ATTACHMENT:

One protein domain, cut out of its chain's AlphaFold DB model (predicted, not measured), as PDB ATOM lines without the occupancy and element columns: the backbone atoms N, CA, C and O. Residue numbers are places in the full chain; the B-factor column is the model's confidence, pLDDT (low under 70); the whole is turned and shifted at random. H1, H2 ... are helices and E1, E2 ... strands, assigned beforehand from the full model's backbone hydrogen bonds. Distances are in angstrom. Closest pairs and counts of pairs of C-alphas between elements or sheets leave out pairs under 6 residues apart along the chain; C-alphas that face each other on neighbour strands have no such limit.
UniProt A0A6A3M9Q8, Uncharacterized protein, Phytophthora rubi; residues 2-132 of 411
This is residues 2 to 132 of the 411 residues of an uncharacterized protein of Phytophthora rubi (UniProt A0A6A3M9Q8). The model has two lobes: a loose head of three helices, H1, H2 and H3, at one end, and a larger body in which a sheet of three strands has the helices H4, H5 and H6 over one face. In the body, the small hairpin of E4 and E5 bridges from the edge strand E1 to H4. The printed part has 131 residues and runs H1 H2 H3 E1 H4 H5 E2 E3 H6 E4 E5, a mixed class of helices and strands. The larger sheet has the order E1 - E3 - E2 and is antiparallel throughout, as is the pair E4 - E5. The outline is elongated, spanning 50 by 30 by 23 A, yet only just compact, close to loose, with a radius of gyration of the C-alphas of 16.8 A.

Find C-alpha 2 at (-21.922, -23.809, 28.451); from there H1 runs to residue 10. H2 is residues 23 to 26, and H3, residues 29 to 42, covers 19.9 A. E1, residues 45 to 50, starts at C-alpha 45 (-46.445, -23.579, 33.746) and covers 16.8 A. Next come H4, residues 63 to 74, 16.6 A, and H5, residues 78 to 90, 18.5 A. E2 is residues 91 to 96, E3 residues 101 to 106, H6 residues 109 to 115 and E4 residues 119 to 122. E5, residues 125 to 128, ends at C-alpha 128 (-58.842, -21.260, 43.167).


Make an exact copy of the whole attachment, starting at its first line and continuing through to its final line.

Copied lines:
One protein domain, cut out of its chain's AlphaFold DB model (predicted, not measured), as PDB ATOM lines without the occupancy and element columns: the backbone atoms N, CA, C and O. Residue numbers are places in the full chain; the B-factor column is the model's confidence, pLDDT (low under 70); the whole is turned and shifted at random. H1, H2 ... are helices and E1, E2 ... strands, assigned beforehand from the full model's backbone hydrogen bonds. Distances are in angstrom. Closest pairs and counts of pairs of C-alphas between elements or sheets leave out pairs under 6 residues apart along the chain; C-alphas that face each other on neighbour strands have no such limit.
UniProt A0A6A3M9Q8, Uncharacterized protein, Phytophthora rubi; residues 2-132 of 411
This is residues 2 to 132 of the 411 residues of an uncharacterized protein of Phytophthora rubi (UniProt A0A6A3M9Q8). The model has two lobes: a loose head of three helices, H1, H2 and H3, at one end, and a larger body in which a sheet of three strands has the helices H4, H5 and H6 over one face. In the body, the small hairpin of E4 and E5 bridges from the edge strand E1 to H4. The printed part has 131 residues and runs H1 H2 H3 E1 H4 H5 E2 E3 H6 E4 E5, a mixed class of helices and strands. The larger sheet has the order E1 - E3 - E2 and is antiparallel throughout, as is the pair E4 - E5. The outline is elongated, spanning 50 by 30 by 23 A, yet only just compact, close to loose, with a radius of gyration of the C-alphas of 16.8 A.

Find C-alpha 2 at (-21.922, -23.809, 28.451); from there H1 runs to residue 10. H2 is residues 23 to 26, and H3, residues 29 to 42, covers 19.9 A. E1, residues 45 to 50, starts at C-alpha 45 (-46.445, -23.579, 33.746) and covers 16.8 A. Next come H4, residues 63 to 74, 16.6 A, and H5, residues 78 to 90, 18.5 A. E2 is residues 91 to 96, E3 residues 101 to 106, H6 residues 109 to 115 and E4 residues 119 to 122. E5, residues 125 to 128, ends at C-alpha 128 (-58.842, -21.260, 43.167).